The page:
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What Are the Penalties for Embezzlement?

Embezzlement penalties range from firing to prison sentences.
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  • Last Modified Date: 31 August 2014
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Embezzlement is a white collar crime that occurs when a person illegally takes claim to resources that he had authorized access to. The punishment for such an abuse of position is likely to include an order for restitution and the payment of fines. The individual may be incarcerated, placed on probation, or ordered to do community service. It is also likely that the indicted individual will endure professional penalties, such as loss of licensing.

It is important to understand that there are numerous factors that can affect embezzlement penalties. Jurisdiction is a primary example because minimum and maximum penalties vary from one place to another. The connection between the embezzler and the victim can also play a role in sentencing.

When a person is convicted of embezzlement, the courts and the plaintiff are likely to put forth substantial effort to determine the amount of assets that were taken. It is very likely that the guilty party will be required to pay restitution, which is money that will be used to repay the victim. It is also likely that a person will be ordered to pay fines and court costs. Fines, which is money paid to a government when its laws are violated, should not be confused with restitution.

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There is a possibility that a person convicted of embezzlement may be sentenced to jail or prison. The circumstances of the case will usually determine how short or long the period of incarceration will be. It can range from all time being suspended to a person literally spending a number of years in a correctional facility.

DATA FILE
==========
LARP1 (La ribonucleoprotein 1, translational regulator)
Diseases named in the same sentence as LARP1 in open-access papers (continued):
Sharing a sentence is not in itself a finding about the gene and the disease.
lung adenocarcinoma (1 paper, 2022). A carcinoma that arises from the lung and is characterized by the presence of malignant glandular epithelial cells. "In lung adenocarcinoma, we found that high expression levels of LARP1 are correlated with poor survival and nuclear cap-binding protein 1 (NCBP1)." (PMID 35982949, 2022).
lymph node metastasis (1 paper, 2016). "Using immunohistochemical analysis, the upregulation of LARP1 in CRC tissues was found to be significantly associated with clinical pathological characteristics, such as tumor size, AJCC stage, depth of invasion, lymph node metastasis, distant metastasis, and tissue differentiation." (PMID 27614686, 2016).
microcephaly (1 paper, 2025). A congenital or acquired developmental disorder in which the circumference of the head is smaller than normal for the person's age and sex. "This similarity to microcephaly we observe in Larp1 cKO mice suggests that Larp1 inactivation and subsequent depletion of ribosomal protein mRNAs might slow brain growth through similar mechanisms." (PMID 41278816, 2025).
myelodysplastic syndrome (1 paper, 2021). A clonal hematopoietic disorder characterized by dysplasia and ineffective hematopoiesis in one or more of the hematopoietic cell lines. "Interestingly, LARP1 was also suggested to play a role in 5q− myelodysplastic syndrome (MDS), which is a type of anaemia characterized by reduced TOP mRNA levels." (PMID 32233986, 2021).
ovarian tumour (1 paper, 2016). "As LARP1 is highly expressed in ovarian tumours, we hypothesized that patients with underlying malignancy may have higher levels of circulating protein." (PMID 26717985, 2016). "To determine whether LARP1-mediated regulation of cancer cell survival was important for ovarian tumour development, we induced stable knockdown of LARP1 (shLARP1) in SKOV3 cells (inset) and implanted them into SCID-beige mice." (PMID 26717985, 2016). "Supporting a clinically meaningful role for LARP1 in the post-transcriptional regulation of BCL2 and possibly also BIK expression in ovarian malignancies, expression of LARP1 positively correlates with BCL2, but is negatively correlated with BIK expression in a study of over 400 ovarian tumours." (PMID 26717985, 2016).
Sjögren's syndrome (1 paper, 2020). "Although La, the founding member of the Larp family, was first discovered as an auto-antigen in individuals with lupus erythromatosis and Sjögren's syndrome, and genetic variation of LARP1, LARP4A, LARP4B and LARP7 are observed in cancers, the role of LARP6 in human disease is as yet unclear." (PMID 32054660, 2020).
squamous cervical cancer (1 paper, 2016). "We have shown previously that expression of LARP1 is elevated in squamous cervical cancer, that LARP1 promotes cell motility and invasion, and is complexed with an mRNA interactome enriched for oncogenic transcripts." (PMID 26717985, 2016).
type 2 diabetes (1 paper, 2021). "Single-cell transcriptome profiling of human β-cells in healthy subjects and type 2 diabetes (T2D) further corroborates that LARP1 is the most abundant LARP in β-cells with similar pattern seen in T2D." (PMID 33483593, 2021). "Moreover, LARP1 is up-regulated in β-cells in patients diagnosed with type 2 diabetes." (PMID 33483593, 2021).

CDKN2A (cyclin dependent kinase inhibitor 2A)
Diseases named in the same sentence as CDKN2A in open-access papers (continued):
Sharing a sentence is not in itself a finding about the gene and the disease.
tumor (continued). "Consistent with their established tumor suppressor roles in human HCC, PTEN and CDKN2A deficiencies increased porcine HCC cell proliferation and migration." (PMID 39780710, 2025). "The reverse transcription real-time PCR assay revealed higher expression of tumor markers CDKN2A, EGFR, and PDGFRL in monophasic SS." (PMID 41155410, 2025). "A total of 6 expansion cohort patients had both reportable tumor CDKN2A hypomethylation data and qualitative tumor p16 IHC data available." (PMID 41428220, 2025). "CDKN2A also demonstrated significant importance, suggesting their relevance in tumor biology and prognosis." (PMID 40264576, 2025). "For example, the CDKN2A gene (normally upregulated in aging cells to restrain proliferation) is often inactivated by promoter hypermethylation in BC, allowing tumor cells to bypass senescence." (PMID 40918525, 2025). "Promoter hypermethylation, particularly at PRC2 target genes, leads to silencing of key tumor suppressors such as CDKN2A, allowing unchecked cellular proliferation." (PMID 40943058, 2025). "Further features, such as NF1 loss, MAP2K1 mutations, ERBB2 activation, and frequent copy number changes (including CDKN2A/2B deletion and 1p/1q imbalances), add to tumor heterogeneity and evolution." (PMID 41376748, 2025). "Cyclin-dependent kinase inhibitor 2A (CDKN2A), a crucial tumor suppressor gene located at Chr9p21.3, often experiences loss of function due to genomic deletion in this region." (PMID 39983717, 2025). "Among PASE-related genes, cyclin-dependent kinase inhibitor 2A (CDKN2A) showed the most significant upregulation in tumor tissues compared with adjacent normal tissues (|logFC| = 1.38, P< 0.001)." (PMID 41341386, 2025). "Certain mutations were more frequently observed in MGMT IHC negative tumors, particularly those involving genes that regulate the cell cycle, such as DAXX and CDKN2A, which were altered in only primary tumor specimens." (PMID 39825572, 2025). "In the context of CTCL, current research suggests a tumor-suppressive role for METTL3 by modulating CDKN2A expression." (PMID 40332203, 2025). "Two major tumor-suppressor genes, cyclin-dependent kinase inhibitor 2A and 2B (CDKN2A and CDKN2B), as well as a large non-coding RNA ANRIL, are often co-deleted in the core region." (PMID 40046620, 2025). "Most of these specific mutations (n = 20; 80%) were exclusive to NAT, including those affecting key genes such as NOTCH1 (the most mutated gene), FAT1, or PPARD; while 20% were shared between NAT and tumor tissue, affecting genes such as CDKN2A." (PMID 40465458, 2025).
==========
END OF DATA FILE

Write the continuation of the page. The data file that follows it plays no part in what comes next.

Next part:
If a person is given a suspended sentence, she may be placed on probation. This arrangement allows a person to avoid being incarcerated if she fulfills certain conditions. It is very likely that one of the conditions may be community service. This is a punishment that involves a criminal doing unpaid work for the benefit of the public. The number of hours that a person is ordered to complete can greatly vary.

It is common for embezzlement to occur in an employment setting. When this is the case, the individual will almost surely be fired. Furthermore, his professional reputation is likely to be severely tarnished, which can make it very difficult for him to gain future employment in that capacity. If the individual is in a field that requires licensing, his license may be revoked or he could be suspended from professional associations.

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JaneAir
Post 2

@KaBoom - Sometimes white collar crimes aren't punished so severely, but I think that's changed in the last few years. I mean, consider the fact that Martha Stewart got jail time for insider trading. That's pretty much a victimless crime (much more so than embezzling) but she still went to jail because of it.

That being said, I think the penalties for an embezzlement charge should vary depending on the severity of the crime. Every case is different, and I'm sure there are some instances where community service or restitution would be more appropriate than jail time.

KaBoom
Post 1

In reality, I feel like a lot of people don't get in too much trouble for embezzlement charges. I remember reading awhile ago that most of the time people serve more jail time for possession of a small amount of marijuana than for embezzling large sums of money.

I personally think that's backward. Usually people who embezzle are in trusted positions of the money, and take advantage of the trust placed in them for their own gain. Sometimes they really affect other people with their crimes too. I think embezzlers should definitely be punished more than someone who possesses a small amount of drugs.

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